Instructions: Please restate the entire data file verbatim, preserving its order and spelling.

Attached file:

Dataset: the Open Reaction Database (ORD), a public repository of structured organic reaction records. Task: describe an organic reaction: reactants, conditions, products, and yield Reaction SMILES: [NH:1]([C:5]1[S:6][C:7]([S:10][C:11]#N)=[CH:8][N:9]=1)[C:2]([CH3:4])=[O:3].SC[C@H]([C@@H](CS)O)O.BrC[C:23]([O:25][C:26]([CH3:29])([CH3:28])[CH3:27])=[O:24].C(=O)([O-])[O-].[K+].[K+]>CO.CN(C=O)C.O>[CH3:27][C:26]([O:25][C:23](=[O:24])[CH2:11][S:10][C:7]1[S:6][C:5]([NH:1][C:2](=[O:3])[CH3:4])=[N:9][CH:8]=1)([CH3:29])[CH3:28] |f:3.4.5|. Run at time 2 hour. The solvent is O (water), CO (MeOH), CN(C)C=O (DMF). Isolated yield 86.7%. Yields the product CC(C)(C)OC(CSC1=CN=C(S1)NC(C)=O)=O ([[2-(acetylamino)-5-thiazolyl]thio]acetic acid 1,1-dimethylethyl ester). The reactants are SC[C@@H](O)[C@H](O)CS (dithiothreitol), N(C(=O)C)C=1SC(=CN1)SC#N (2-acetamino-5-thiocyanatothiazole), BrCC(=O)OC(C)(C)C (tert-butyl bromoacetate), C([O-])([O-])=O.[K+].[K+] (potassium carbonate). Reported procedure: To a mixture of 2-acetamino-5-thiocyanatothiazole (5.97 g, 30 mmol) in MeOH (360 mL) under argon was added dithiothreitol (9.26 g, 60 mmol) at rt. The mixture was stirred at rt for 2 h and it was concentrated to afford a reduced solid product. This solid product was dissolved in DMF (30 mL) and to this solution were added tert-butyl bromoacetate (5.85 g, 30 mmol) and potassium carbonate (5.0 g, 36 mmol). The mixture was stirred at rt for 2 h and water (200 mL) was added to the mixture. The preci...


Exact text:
Dataset: the Open Reaction Database (ORD), a public repository of structured organic reaction records. Task: describe an organic reaction: reactants, conditions, products, and yield Reaction SMILES: [NH:1]([C:5]1[S:6][C:7]([S:10][C:11]#N)=[CH:8][N:9]=1)[C:2]([CH3:4])=[O:3].SC[C@H]([C@@H](CS)O)O.BrC[C:23]([O:25][C:26]([CH3:29])([CH3:28])[CH3:27])=[O:24].C(=O)([O-])[O-].[K+].[K+]>CO.CN(C=O)C.O>[CH3:27][C:26]([O:25][C:23](=[O:24])[CH2:11][S:10][C:7]1[S:6][C:5]([NH:1][C:2](=[O:3])[CH3:4])=[N:9][CH:8]=1)([CH3:29])[CH3:28] |f:3.4.5|. Run at time 2 hour. The solvent is O (water), CO (MeOH), CN(C)C=O (DMF). Isolated yield 86.7%. Yields the product CC(C)(C)OC(CSC1=CN=C(S1)NC(C)=O)=O ([[2-(acetylamino)-5-thiazolyl]thio]acetic acid 1,1-dimethylethyl ester). The reactants are SC[C@@H](O)[C@H](O)CS (dithiothreitol), N(C(=O)C)C=1SC(=CN1)SC#N (2-acetamino-5-thiocyanatothiazole), BrCC(=O)OC(C)(C)C (tert-butyl bromoacetate), C([O-])([O-])=O.[K+].[K+] (potassium carbonate). Reported procedure: To a mixture of 2-acetamino-5-thiocyanatothiazole (5.97 g, 30 mmol) in MeOH (360 mL) under argon was added dithiothreitol (9.26 g, 60 mmol) at rt. The mixture was stirred at rt for 2 h and it was concentrated to afford a reduced solid product. This solid product was dissolved in DMF (30 mL) and to this solution were added tert-butyl bromoacetate (5.85 g, 30 mmol) and potassium carbonate (5.0 g, 36 mmol). The mixture was stirred at rt for 2 h and water (200 mL) was added to the mixture. The preci...